(Oh, and if you want to join the ranks of Hemingway, Chatwin and, well, me, visit Moleskine at http://www.moleskine.com/en/)

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Content-Creation Lessons from Stompin' Tom

by Joanne Wallace

Stompin Tom Connors

Earlier this spring Canadians lost a national icon: Stompin' Tom Connors, legendary songwriter and musician.

Stompin' Tom ignored every conceivable rule for success in the music business, and won legions of fans in the process.

How did he do this? And, more importantly, what does it have to do with copywriting or content marketing?

Well, here's how Tom got his start:

Once upon a time in Timmins, Ontario ...

In 1964 Tom rolled into Timmins with about 35 cents in his pocket. Even in 1964, that wasn't enough to buy a beer.

So the bartender at the Maple Leaf Hotel eyed Tom's guitar and offered to spot him a drink in exchange for a few songs.

Timmins, for those of you who aren't from around here, was (and is) a proud mining town in northern Ontario, the kind of place where people work hard, play hard, and sometimes die on duty.

Tom took the bartender up on his offer, and ended up coming back to sing night after night. At the end of a month, he had a crazy-loyal fan base of rough-and-ready miners, factory workers, loggers, truck drivers and more - folks who remained loyal to his unpretentious music for the rest of their lives.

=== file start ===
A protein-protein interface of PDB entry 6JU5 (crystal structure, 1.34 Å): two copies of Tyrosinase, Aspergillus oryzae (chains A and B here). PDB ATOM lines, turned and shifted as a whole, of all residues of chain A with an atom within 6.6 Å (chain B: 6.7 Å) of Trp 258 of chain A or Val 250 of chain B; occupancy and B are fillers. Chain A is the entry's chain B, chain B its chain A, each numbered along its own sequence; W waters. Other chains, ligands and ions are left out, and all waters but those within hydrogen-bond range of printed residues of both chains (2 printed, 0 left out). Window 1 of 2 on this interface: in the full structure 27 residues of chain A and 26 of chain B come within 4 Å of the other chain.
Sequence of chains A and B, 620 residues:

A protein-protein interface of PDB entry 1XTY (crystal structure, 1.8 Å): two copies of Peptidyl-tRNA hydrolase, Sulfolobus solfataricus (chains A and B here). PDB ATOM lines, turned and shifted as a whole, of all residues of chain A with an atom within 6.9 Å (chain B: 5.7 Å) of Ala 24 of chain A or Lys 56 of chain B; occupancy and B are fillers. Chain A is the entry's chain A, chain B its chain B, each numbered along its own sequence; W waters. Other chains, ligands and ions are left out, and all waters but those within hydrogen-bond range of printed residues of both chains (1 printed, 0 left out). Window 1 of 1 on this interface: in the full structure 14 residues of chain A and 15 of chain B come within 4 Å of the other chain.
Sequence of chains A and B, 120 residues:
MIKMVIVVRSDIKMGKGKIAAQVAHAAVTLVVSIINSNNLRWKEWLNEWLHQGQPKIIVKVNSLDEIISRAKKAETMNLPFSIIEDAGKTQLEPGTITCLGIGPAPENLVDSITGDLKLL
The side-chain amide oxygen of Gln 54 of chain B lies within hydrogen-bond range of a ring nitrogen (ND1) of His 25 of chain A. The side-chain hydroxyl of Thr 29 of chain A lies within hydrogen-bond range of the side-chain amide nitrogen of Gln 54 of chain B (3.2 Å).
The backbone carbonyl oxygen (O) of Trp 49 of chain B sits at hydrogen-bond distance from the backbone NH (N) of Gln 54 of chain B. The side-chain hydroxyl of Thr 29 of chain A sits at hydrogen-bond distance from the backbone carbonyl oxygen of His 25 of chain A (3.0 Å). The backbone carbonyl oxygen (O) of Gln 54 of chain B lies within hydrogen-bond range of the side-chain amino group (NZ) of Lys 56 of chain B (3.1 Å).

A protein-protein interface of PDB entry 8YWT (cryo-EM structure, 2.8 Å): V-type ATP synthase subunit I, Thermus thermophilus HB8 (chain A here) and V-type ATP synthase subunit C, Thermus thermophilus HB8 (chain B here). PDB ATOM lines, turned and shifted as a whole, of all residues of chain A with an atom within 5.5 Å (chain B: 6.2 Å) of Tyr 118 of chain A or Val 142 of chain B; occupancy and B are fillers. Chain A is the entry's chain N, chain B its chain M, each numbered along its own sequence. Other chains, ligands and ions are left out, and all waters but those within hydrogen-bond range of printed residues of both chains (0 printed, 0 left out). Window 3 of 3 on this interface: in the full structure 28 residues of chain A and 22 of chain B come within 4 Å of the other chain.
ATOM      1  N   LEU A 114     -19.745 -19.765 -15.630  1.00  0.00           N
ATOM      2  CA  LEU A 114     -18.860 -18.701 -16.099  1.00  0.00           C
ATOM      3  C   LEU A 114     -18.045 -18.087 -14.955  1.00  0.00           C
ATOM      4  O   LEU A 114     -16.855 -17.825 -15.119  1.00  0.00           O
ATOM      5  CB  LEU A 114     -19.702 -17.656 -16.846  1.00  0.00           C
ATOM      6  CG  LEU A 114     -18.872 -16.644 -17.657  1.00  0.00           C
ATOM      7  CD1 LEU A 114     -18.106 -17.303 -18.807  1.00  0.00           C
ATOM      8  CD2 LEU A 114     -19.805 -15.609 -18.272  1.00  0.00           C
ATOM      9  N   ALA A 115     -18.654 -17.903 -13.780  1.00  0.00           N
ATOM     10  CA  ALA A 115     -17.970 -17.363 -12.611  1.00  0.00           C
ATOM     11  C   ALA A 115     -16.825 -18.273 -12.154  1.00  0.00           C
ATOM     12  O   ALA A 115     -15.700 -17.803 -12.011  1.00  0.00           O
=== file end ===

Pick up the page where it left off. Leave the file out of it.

Copywriting lesson: write for your audience

So, and here's the writing lesson, how did he do this?

He wrote songs about his audience. Almost as soon as he landed in Timmins, he started chatting up locals, listening to their stories, finding out about their lives. Then he spun what he heard into songs especially for them.

He wrote songs like There's A Fire In the Mine, and Sudbury Saturday Night. Songs about hockey games and arenas, and about soldiers saying goodbye to their sweethearts while dancing the Maple Leaf Waltz.

And folks who were sick to death of hearing music from far-away Toronto or LA felt like finally, someone was singing their song.

So much corporate writing misses this.

Don't write about yourself. Don't write about your product. Or your mission. Or your godawful "solutions" that "help our clients manage change."

Write about your clients. Their problems. Their questions. Their issues. Explain simply who you are, and how you can help.

Stompin' Tom would be proud.